So, the first of the stories that caught my eye today was these protests that are currently taking place against Baltimore State’s Attorney. Marilyn Mosby, she’s prosecuting a gentleman called Keith Davis Jr. Probably for the fifth time now for murder. He was charged with killing a security guard back in 2015. He’s had so far four trials, two of them resulted in hung juries. And of course, a prosecutor is free to retry a hung jury. One was resulted in a conviction, that conviction was overturned. And then the most recent also resulted in the conviction and a 50 year prison sentence. And that conviction has now been overturned. So I’m not sure what’s happening in the Baltimore courts. But nevertheless, now Maryland Mosby is promising to try Keith Davis, Jr. a fifth time for the alleged murder of this guard.

Now, I don’t want to get into the merits of the case. But I want to use this as an opportunity to talk about prosecutorial power and the abuse of that power.

And by the way, folks, on this topic of multiple prosecutions, imagine if this was you. Imagine if you were charged with murder, not for allegedly murdering a security guard. But when what you claim is an act of self-defense. They drag you to court, you burn through several $100,000, you end up with a mistrial. So, they try it again. You end up with a mistrial. So, they try you again. You get convicted, you get your conviction reversed on appeal. So, they try you again.

How much resources do you think you have left for that fourth trial? I mean, really, by the second trial, you’re completely broke, to be honest.

That’s another reason I encourage people to take a look at CCW safe to my knowledge they are the only of the self-defense insurance companies that will continue to provide resources through that entire process you are not cut off. Even if you’re convicted at trial, they will finance your appeal.

Their competitors won’t do that, either because they lack the resources to do that. Or they just tell you upfront that they won’t do it.

So, this is a real concern, especially with politically motivated prosecutions that they come back again and again and again as often as they can.

And they know, the prosecutors know full well, that if it’s your second or third trial, there’s no money left for your defense. And that makes you a lot easier to convict. We’d all like to believe that we don’t live in a world where how much money you have, how much financial resources you can bring to the legal fight, makes a difference in the justice you get. But I’m sorry, it does, and makes an enormous difference.

So another reason I recommend you take a look at CCW safe at

But back to Keith Davis Jr. and Maryland Mosby. So, the protesters who support Keith Davis, Jr. are saying this is ridiculous. He’s going to be tried a fifth time for murder. This begins to look like malicious prosecution, like a personal vendetta, like a persecution of this defendant. And there’s a good argument to be made there.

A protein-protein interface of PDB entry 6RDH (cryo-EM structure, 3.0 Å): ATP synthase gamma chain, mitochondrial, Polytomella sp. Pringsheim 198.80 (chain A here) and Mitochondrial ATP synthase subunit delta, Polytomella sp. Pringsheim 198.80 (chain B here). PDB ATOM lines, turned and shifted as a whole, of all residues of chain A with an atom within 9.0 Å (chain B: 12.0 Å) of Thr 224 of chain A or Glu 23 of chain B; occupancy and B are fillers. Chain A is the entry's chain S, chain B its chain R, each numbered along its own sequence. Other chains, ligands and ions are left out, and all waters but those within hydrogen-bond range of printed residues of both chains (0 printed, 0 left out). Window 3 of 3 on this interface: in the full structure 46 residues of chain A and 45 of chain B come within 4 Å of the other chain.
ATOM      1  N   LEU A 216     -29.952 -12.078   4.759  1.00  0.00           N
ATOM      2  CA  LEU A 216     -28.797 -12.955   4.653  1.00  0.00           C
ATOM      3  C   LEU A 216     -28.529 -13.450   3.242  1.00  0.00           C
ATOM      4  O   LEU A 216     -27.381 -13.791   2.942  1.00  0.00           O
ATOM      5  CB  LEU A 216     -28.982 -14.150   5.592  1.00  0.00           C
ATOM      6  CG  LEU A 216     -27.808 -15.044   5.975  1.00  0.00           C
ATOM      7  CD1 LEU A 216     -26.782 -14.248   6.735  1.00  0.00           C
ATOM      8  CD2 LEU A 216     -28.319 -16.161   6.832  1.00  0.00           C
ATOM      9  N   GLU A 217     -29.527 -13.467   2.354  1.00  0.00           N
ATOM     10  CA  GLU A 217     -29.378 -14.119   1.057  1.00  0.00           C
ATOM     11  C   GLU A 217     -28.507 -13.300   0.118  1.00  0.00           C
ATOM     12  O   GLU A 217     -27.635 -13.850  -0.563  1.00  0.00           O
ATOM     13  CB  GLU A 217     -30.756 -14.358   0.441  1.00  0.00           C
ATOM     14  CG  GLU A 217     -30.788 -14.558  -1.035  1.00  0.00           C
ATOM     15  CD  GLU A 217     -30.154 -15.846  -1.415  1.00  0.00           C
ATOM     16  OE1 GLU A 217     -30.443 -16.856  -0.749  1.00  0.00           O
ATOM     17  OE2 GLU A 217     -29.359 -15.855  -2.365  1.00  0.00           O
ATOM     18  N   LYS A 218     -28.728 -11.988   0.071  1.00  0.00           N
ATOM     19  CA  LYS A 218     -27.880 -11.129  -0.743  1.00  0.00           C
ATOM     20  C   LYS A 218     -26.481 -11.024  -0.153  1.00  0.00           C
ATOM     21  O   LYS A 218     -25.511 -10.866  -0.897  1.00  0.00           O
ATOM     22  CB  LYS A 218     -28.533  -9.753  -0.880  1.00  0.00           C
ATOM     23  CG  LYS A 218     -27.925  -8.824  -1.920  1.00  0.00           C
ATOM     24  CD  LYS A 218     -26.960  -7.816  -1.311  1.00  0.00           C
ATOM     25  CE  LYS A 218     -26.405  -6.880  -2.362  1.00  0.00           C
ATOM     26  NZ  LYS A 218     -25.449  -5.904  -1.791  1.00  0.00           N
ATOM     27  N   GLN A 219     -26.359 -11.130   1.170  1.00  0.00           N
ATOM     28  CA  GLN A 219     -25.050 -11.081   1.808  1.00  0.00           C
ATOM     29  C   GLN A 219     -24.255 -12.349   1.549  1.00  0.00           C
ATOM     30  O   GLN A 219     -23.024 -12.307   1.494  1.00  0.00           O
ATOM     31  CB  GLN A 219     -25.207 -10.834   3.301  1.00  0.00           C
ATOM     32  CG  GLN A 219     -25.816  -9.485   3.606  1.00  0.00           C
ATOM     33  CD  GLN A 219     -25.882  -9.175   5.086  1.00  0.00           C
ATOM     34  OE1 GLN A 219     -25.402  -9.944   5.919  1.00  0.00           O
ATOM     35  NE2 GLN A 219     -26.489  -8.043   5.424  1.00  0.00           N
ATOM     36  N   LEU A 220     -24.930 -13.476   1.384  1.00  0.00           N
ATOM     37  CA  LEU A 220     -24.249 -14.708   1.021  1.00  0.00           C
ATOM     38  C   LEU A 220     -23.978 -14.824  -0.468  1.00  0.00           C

Again, I don’t want to get into the merits of this case it I find it hard to believe it’s gotten to five trials and it has much merit. I would have expected the defendant to have been convicted by now. I guess he’s been convicted a couple times but convicted and had the conviction stick not been overturned on appeal by now there was much merit to the case.

But the reason this case struck my eyes because I remember when Marilyn Mosby was prosecuting six Baltimore police officers over the death of Freddie Gray, Freddie Gray was a street corner drug dealer in Baltimore, who was picked up on a drug sweep of his block by a squad of police officers. It was a large effort.

By the way, it was an effort requested by prosecutor Marilyn Mosby because her husband was the prosecutor, sorry, was the politician for that district in Baltimore. And the residents of the district were complaining about the drug dealing. So the politician husband asked his wife, Marilyn Mosby, to ask the police to sweep the square for drug dealing.

Which is what the police did, they picked up Freddie Gray handcuffed them put them in the back of a police van. And when the police van reached its destination, they found Freddie Gray with a serious neck injury that would result in Gray’s death a few days later.

Now, it’s important to know that there’s literally zero evidence that any of the officers charged in this case used any unlawful force on gray at all, none, literally zero evidence that any of them use unlawful force on Freddie Gray. Nevertheless, these officers were charged with offenses as serious as second-degree malice murder.

Now when it actually got to trial, when Marilyn Mosby had to prove her case, the first cop was a mistrial, a hung jury, the second cop decided not to go with a jury, he went with a bench trial, he got acquitted by the trial judge, the third cop got acquitted by the trial judge, all the same judge in all the trials, the fourth cop got acquitted by the trial judge.

And at that point, the judge essentially looked at the prosecutors and said, are we really going to do this six times, because it’s the same evidence and every case for every one of these defendants, the outcome’s not going to change, the evidence and the law is not going to change. And finally the prosecutor ended up, Marilyn Mosby dropped all the charges against all the officers.

The Barack Obama, Eric Holder Justice Department, found no evidence to support a federal prosecution of these officers. And in fact, the Baltimore Police Department’s own Administrative Review returned to every one of these officers to duty. So they didn’t even do anything administratively wrong.

Yet Marilyn Mosby brought these prosecutions against them. Why?  Well, obviously for political reasons only.

So I wonder of all these people protesting in support of Keith Davis Jr. saying he’s being persecuted by a prosecutor were also protesting in favor of the six Baltimore police officers who were persecuted by Marilyn Mosby. Half those officers, by the way, were black. Not that it should matter, but that’s the world we live in.